It's generally known that African Americans have the highest risk for glaucoma (about 12 percent) among racial groups in the United States. They are more than twice as likely as non-Hispanic white Americans (5.6 percent) to develop this potentially blinding disease. But little was known about risks for Asian Americans until a National Eye Institute funded study published recently in Ophthalmology journal (online). By reviewing insurance records of more than 44,000 Asian Americans older than 40, the researchers found their glaucoma risk to be 6.5 percent, which is about the same as U.S. Latinos.

Racial-ethnicity risk rates help people and doctors plan for eye care and take extra precautions if appropriate. Since Asian Americans are the second fastest growing population in the U.S.– a trend likely to continue for years to come– such risk information is urgently needed.

The study also detailed the Asian American ethnic groups most likely to develop the three main types of glaucoma: open-angle (OAG, the most common form), narrow-angle (NAG), and normal-tension (NTG).

The rate of NAG was higher in Asian Americans than in any other racial group in the study and highest of all among Chinese and Vietnamese Americans. With NAG, the part of the eye that drains excess fluid becomes blocked and pressure builds up in the eye; the patient usually feels severe, rapid-onset pain and needs immediate treatment to prevent vision damage. The risk of NTG was three to 10 times higher in Japanese Americans than other Asian ethnicities studied, and nearly all of the Asian sub-groups were at higher risk than non-Asian Americans. With NTG, the optic nerve and vision sustain damage even though the pressure within the eye remains within "normal" levels. Among Asian Americans, OAG rates were highest among Japanese Americans (about 9.5 percent), followed by Indian and Pakistani Americans (about 7.7 percent).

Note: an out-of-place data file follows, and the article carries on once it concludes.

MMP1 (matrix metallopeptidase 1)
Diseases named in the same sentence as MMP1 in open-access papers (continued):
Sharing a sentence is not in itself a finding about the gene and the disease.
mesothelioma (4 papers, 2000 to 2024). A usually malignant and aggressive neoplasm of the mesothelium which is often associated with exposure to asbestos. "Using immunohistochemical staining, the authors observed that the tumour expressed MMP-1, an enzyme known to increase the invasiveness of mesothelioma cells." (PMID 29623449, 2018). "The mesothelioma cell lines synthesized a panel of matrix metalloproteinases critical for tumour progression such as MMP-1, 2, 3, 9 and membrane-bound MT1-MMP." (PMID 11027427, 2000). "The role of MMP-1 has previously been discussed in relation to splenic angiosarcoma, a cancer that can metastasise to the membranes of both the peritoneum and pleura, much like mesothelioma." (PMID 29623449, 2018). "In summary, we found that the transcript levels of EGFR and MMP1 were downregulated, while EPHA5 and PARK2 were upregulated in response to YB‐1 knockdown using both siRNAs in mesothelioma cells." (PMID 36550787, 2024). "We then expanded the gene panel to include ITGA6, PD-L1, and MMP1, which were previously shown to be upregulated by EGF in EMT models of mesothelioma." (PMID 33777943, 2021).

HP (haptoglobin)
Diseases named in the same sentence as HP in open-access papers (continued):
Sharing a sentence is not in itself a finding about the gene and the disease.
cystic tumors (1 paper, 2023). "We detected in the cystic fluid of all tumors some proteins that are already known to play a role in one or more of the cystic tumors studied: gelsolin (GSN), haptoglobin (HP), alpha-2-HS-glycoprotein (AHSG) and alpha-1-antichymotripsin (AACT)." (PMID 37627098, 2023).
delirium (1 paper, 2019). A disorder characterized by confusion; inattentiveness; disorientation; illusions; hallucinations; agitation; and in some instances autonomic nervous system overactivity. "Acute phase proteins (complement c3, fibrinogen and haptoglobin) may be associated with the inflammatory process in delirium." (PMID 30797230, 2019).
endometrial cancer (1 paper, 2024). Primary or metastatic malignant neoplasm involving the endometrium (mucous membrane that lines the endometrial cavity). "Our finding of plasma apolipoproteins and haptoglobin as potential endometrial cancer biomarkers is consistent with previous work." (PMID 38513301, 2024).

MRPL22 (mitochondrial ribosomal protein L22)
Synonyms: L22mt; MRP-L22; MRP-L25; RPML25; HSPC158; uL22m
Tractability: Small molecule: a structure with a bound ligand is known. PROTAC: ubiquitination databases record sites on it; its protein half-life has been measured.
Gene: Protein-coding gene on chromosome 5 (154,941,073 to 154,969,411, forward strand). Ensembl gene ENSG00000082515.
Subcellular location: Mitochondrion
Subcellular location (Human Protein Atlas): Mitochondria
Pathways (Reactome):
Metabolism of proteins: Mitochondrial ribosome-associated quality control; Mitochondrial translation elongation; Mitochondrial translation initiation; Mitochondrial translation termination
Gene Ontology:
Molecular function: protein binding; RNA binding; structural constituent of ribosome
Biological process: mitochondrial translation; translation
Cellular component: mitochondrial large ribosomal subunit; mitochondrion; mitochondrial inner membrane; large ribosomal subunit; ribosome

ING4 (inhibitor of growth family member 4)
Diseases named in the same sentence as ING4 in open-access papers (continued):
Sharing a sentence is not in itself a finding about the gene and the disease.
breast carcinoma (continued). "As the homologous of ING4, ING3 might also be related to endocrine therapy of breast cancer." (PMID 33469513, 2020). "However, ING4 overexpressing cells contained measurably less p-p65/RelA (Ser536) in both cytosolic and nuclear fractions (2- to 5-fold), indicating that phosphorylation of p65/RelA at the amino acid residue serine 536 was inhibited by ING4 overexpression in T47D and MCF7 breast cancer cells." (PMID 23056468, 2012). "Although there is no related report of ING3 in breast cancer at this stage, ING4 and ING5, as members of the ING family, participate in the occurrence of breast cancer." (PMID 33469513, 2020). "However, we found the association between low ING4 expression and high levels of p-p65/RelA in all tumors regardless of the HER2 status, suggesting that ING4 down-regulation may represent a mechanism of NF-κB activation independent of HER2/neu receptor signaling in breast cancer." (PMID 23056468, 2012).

The study was led by Joshua D. Stein, MD, Kellogg Eye Center, University of Michigan, who said the results have implications for patient care.

"For example, the inner eye angle anatomy of patients of Chinese or Vietnamese ancestry should be carefully examined," Dr. Stein said. "And since NTG won't be detected by simply measuring intraocular pressure (IOP), eye doctors need to assess the status of the optic nerve in patients whose ethnicity makes them more susceptible to this type of glaucoma," he added. He and his coauthors recommend that future studies explore potential genetic and environmental reasons for some of the observed differences in glaucoma rates among the different races and Asian ethnicities.